FLSA – Employee Wages: Restaurant and Food Industry Workers Proceed With Class Action Wage Claims

Issues often arise regarding wages paid to tipped employees in the restaurant and food industry who are not paid in accordance with legal requirements. Two recent reported cases demonstrate that when employees are not paid properly and the employees are able to join together and pursue their claims together as a collective action, employees have the ability to achieve successful results

In Bellaspica v. PJPA, LLC, 2014 U.S. Dist. LEXIS 32263(E. D. Pa. March 11, 2014)(Diamond, J.), a plaintiff employee filed an action under the Fair Labor Standards Act (FLSA) for a proposed opt-in class of plaintiff employees who were delivery drivers for a Papa John’s Pizza franchisee that owns 53 restaurants. The employee drivers alleged that their wages were effectively reduced below the lawful minimum wage because they were inadequately reimbursed for automotive expenses incurred in making deliveries; and they were required to perform excessive non-tipped work performed in pizza stores.

In many instances the amount of money at issue for an individual employee may appear to make it impractical to file a lawsuit. However, the law recognizes a procedure where employees may proceed in the form of a class action. An employee alleging an FLSA wage violation may bring a collective action on behalf of the employee and other employees similarly situated, subject to the requirement that no employee shall be a party plaintiff to any such action unless the employee gives consent in writing to become such a party and the consent is filed in the court. A federal district court has discretion to authorize notice to potential opt-in plaintiffs by conditionally certifying the matter as a collective action. To qualify for conditional certification, an employee must make the “modest factual showing” that the employee and the proposed “opt-in” employee are similarly situated so that the employer’s alleged policy affected the employee in the same manner in which it affected other employees. If the employee is able to make this showing, the employer will then be ordered to produce data containing the names, last known physical addresses, and known e-mail addresses of all possible opt in plaintiff employees who are then notified about the lawsuit by the Plaintiff’s attorney and given the opportunity to join the lawsuit.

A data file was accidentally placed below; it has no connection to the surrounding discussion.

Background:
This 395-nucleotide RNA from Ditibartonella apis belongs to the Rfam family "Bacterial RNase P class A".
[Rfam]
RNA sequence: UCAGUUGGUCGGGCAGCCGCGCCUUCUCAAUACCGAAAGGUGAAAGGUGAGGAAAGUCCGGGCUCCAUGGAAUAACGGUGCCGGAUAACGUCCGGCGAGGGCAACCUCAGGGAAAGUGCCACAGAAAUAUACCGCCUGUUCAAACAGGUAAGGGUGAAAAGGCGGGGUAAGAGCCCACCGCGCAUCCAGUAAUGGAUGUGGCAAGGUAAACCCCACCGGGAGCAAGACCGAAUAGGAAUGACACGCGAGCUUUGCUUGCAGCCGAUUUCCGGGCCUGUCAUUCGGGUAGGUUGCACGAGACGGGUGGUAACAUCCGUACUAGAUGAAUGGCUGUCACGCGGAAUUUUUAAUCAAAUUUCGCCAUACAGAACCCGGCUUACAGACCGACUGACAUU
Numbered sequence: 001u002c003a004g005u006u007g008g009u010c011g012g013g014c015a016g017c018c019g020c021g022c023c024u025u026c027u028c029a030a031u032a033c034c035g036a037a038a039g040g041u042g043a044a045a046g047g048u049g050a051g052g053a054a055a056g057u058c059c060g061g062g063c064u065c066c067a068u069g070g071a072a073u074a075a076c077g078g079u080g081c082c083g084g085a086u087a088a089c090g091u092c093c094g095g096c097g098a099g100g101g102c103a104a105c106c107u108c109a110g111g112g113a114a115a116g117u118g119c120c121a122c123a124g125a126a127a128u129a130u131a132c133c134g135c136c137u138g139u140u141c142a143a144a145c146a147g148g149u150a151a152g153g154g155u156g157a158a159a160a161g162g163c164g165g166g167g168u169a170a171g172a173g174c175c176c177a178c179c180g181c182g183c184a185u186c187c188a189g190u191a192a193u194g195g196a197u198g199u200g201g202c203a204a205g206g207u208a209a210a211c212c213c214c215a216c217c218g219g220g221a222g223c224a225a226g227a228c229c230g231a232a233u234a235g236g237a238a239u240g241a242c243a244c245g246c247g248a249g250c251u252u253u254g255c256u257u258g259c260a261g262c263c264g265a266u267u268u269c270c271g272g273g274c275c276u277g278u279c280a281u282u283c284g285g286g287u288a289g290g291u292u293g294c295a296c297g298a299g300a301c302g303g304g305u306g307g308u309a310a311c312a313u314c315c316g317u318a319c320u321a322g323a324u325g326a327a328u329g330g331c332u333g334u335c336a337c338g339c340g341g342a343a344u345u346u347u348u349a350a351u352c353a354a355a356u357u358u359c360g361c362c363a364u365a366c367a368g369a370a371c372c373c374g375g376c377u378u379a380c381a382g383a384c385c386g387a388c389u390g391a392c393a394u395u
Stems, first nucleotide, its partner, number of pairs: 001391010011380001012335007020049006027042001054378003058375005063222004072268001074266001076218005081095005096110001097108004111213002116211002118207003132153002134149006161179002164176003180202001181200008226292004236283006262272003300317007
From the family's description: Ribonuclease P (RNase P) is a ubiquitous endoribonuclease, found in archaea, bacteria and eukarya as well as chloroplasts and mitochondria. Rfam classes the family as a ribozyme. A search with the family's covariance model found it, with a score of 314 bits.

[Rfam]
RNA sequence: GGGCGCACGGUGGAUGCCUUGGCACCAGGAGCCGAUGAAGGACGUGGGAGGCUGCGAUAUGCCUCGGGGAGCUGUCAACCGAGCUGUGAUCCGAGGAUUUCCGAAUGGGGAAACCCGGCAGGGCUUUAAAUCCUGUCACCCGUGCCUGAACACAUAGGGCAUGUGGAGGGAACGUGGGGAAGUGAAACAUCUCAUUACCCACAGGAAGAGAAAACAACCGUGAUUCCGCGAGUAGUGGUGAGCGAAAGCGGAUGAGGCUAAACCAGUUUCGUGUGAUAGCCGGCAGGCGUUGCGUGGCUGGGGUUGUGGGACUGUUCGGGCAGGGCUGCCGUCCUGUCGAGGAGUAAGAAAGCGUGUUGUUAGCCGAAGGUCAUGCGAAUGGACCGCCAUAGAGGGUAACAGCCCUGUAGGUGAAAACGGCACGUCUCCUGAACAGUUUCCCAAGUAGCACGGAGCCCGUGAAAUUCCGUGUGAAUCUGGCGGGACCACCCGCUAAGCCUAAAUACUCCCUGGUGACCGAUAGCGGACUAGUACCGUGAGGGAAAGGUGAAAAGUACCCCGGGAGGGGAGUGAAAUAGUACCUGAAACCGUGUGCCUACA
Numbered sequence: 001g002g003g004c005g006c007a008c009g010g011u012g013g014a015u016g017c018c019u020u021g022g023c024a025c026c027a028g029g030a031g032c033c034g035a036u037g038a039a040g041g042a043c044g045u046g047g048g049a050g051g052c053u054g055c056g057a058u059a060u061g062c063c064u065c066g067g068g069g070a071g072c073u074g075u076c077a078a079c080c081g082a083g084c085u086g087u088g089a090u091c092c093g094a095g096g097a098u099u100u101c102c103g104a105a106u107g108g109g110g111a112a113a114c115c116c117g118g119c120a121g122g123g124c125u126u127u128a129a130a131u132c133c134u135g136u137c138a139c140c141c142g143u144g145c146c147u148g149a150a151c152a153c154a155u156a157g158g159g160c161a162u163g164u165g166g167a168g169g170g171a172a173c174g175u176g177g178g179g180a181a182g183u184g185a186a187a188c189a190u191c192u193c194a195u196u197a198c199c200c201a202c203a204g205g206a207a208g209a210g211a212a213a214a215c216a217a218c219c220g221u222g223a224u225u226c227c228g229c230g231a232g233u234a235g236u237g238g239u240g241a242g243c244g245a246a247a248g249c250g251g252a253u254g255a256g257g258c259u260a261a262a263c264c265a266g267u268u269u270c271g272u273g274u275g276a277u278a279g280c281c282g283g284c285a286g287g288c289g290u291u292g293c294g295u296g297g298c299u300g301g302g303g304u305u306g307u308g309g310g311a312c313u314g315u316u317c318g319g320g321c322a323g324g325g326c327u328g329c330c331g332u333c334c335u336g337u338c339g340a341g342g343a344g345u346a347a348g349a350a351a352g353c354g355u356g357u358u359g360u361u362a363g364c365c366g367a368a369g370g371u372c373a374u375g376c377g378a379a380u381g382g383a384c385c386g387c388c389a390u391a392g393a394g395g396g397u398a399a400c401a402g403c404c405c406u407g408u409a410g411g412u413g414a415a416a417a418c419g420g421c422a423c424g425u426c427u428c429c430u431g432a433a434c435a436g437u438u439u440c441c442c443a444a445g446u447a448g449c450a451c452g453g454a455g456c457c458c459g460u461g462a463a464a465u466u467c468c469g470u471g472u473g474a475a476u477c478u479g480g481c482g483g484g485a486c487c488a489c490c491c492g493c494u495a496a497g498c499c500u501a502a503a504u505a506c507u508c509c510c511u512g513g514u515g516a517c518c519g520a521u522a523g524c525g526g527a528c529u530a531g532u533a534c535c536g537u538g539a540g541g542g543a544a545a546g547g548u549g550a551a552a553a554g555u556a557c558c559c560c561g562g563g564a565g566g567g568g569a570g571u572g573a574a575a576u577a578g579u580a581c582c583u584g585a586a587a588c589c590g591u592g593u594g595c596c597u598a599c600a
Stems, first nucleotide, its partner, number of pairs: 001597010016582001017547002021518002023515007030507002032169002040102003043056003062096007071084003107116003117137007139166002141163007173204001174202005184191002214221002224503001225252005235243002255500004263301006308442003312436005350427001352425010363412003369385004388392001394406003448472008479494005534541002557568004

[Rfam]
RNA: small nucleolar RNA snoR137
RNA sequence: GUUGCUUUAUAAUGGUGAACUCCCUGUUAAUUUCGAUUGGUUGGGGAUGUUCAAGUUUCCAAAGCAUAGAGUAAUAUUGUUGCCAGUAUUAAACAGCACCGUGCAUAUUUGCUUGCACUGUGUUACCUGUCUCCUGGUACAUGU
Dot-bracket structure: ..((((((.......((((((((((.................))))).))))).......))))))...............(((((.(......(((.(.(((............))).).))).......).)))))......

In Bellaspica, two issues arose concerning the employee delivery drivers; insufficient reimbursement for driving their own vehicles to make pizza deliveries, and insufficient hourly wages for work performed in the pizza stores. Under the FLSA, employees who use their personal vehicles for work must be reimbursed for vehicle-related costs if not doing so would cause their net earnings to drop below the minimum wage. In Bellaspica, the court found that the employee and all of the proposed opt-in plaintiff class members were reimbursed at the same flat rate, any individual variations do not impugn this common fact and were not sufficient at least at the early stage of the proceedings to defeat certification; thus the employees were granted the right to proceed with their claims as a collective class action.

The FLSA requires employers to pay a minimum hourly wage of $7.25; however “tipped employees” may be paid as little as $2.13 an hour if they receive sufficient tips to make up the difference and a “tip credit” may apply to a tipped employee’s occasional related work that is not tipped. In Bellaspica, the Defendant employer paid its tipped employees, including its delivery drivers $6.00 per hour. and the employee alleged that because drivers spent approximately one-third of their time performing in-store tasks that were not tipped, their overall hourly wage fell below the lawful minimum wage. Consequently, the court found the evidence sufficient to conditionally certify the action under the theory of excessive non-tipped work and the court ordered the employer to produce data containing the names and contact information of all possible drivers who could become opt in plaintiffs and join the lawsuit.

The ability of restaurant employees to pursue their claims together in a collective action can be powerful. While the result of the ligation in Bellaspica remains to be resolved, claims by employees against the well-known Chickie’s & Pete’s chain of restaurant and sports bar in the Philadelphia areas were recently resolved, with many of the employee plaintiffs receiving thousands of dollars which the court found to be reasonable compensation for their claims. In litigation captioned, In re Chickie’s & Pete’s Wage And Hour Litigation, 2014 U.S. Dist. LEXIS 30366(E. D. Pa. March 7, 2014) (Surrick, J.), the Court approved a proposed settlement agreement under the FLSA filed on behalf of waiters, waitresses, and bartenders – employees compensated, in part, by tips from customers who alleged that they were willfully deprived of minimum wages, overtime pay, and gratuities, in violation of the FLSA, the Pennsylvania Minimum Wage Act, the Pennsylvania Wage Payment Collection Law and related laws. Under the Agreement, the employer entity Defendants paid the plaintiff employees $1,320,511.95 – $778,908.94 as payment for back pay of minimum wages, overtime compensation, and retained tips; with the remaining $541,603.01 as payment for liquidated damages. In addition, the employer entities separately paid $365,000 in attorneys’ fees and costs to the employees’ attorneys.

For more information on unpaid wages, overtime, the FLSA and Abramson Employment Law see http://www.job-discrimination.com/lawyer-attorney-1126494.html

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Filed under Fair Labor Standards Act, Pennsylvania Wage Payment and Collection Law, Unpaid Overtime FLSA

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